Friday, April 7, 2017

Requiem for St. Anthony's: A Casualty of Gentrification by Jesse Turner

I live down the block from Saint Anthony's. I have nephews who went to there, it was not only a school that produced great basketball teams. It was a good that produce outstanding, caring, compassionate students who went on to live outstanding lives. It is also the Catholic School with the highest percentage of Black and Latino students. Bob Hurley could have gone anywhere, but he stayed at Saint Anthony's the school he loved, and the school that loved him. It was the basketball power house without it's own basketball court at it's school. If you went to Saint Anthony's you had street respect and academic respect.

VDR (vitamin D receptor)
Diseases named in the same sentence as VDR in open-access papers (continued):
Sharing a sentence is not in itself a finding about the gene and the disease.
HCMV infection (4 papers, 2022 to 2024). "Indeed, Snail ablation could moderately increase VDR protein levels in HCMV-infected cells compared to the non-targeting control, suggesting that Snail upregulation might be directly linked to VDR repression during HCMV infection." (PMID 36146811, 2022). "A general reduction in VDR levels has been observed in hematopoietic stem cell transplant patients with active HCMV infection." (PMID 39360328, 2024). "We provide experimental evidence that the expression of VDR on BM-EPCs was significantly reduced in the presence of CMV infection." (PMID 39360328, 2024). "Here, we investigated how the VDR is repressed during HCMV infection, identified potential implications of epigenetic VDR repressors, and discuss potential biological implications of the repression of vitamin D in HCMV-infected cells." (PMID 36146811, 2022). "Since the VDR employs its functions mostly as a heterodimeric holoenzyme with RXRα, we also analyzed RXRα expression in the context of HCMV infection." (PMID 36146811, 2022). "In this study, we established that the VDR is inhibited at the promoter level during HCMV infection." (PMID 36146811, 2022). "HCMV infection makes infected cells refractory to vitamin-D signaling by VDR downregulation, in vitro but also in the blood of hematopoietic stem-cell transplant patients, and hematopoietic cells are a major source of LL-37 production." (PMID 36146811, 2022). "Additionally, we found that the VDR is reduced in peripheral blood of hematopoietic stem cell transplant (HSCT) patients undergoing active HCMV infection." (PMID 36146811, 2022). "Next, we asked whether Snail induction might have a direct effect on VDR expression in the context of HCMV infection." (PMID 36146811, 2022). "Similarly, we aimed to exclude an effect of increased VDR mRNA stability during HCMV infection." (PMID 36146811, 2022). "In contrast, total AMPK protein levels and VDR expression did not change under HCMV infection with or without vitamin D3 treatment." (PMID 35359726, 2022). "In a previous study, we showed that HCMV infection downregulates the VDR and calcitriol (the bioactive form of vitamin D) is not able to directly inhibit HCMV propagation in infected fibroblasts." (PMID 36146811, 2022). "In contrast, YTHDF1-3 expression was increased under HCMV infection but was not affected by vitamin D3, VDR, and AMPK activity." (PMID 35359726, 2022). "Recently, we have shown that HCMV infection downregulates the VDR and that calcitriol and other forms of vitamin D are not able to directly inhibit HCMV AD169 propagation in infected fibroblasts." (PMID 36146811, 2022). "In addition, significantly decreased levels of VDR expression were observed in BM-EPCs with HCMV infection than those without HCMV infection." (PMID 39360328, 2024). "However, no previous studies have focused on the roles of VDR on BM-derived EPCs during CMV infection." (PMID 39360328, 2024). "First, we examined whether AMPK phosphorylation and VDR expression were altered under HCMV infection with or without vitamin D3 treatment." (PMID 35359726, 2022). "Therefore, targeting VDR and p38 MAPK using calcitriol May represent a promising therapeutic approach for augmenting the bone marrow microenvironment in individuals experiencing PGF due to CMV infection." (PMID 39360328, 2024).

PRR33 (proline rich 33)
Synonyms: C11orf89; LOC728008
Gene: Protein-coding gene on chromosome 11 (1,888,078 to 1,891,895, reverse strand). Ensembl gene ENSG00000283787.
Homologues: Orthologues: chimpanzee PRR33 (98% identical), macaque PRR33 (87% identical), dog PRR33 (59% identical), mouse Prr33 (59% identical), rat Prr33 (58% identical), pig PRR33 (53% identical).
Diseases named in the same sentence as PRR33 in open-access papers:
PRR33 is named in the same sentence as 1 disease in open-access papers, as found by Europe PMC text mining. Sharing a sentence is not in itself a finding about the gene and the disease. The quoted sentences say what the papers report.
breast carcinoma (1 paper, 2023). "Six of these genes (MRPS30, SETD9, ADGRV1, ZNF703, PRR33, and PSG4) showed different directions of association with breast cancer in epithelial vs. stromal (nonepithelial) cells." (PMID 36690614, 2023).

I grew up at the outside city basketball courts between Saint Anthon.ey's and the police station. What really happened in my local opinion is gentrification killed Saint Anthony's. When I grew up Downtown Jersey City was blue collar and poor. It was not unusual to see abandoned houses and factories. Families who could afford to keep their children out of the public schools did. The truth is those public schools were pretty good places for a kid to grow and learn as well. I went to Ferris High School, and we were always glade that Saint Anthony's was not on our schedule. Gentrification displaced many Latino, Black, and poor White families. The wealthy, the connected, and the powerful moved in, and blue collar working families moved out. Everything changed, and immigrant communities were lost. Downtown Jersey City stopped being my Jersey City decades ago. We lose some of our humanity and sense of who we are when gentrification comes knocking.